Newspaper article The Florida Times Union

Any Mark Is Better Than Alternative

Newspaper article The Florida Times Union

Any Mark Is Better Than Alternative

Article excerpt

Jimmy Smith was perplexed and looked at the interviewer like he'd just been asked the dumbest question since somebody at the Super Bowl inquired of Doug Williams: "So, how long have you been a black quarterback?"

Smith did a double-take and shot a "Geez, are you a bonehead?" glance at the interrogator when he was asked if quarterback Mark Brunell would have to be sharper next week if the Jaguars expect to beat the Jets on the road.

"Sharper?" Smith fired back. "How much sharper can he be than he was today?"

Just another example of how perception takes precedent over reality. To Smith, fellow wideout Keenan McCardell and the rest of the Jaguars offense, quarterback Mark Brunell was nearly flawless in his return to the starting lineup yesterday. From listening to them, you'd have thought Brunell completed every pass and made every read. You'd have thought he loaded the entire team on on his gimpy left ankle and willed them to yesterday's 25-10 playoff victory over the Connecticut Patriots.

In reality, Brunell was the difference, but not because of how he played in the game, but simply because he played in the game. Moral of the story: Mark Brunell at his statistical worst is better than no Mark Brunell at all.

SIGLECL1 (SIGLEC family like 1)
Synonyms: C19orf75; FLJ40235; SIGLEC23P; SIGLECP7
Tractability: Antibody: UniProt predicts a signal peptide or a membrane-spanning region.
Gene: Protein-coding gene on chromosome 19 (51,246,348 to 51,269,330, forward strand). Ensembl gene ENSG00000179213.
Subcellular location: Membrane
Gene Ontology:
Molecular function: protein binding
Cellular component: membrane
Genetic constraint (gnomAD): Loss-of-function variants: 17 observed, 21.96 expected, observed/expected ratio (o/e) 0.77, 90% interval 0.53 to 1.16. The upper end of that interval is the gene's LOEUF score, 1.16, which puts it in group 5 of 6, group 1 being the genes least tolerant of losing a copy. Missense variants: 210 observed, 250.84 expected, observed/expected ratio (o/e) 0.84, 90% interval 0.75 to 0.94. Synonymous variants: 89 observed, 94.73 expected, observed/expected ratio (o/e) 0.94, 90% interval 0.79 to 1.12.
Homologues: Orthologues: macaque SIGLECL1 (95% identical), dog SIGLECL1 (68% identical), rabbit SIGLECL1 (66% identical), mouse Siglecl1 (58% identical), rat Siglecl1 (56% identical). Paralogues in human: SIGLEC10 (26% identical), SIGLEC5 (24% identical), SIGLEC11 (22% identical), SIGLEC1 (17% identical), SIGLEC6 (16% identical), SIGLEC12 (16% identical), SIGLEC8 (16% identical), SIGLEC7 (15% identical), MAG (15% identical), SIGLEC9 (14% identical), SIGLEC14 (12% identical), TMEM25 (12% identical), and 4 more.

"Just seeing No. 8 trotting out into the huddle gives this offense confidence," McCardell said. "It makes you think everything is going to be all right."

In other words, this was Jacksonville's version of Willis Reed limping onto the court for the New York Knicks, making a couple of baskets and giving his team the lift it needed to beat the Lakers. It didn't really matter that Brunell completed only 14-of-34 passes (his worst completion percentage since he became the Jaguars starting quarterback) for a pedestrian 161 yards and one TD. It didn't matter that the Jaguars' offense shook and sputtered like a '72 Pinto for much of the game.

All that mattered was this: Daddy was home.

"Mark's the man who puts food on my table," offensive tackle Leon Searcy said. "He's the breadwinner. Without him, the family's not complete."

Actually, without Brunell, the family had become dysfunctional. The Nelsons and the Cleavers had become the Bundys and the Bunkers.

The receivers -- McCardell and Smith -- were so exasperated with rookie quarterback Jonathan Quinn that they couldn't contain their frustration. Three weeks ago against the Oilers, McCardell became so disgusted with the offense that he exploded on the sideline and receivers coach Pete Carmichael ended up throwing his headset at McCardell. And then a week later, in the disastrous 50-10 loss to the Vikings, when only four passes were thrown in the direction of the starting wideouts, there was a feeling of complete offensive hopelessness.

"Yeah, we were frustrated," McCardell admitted. …

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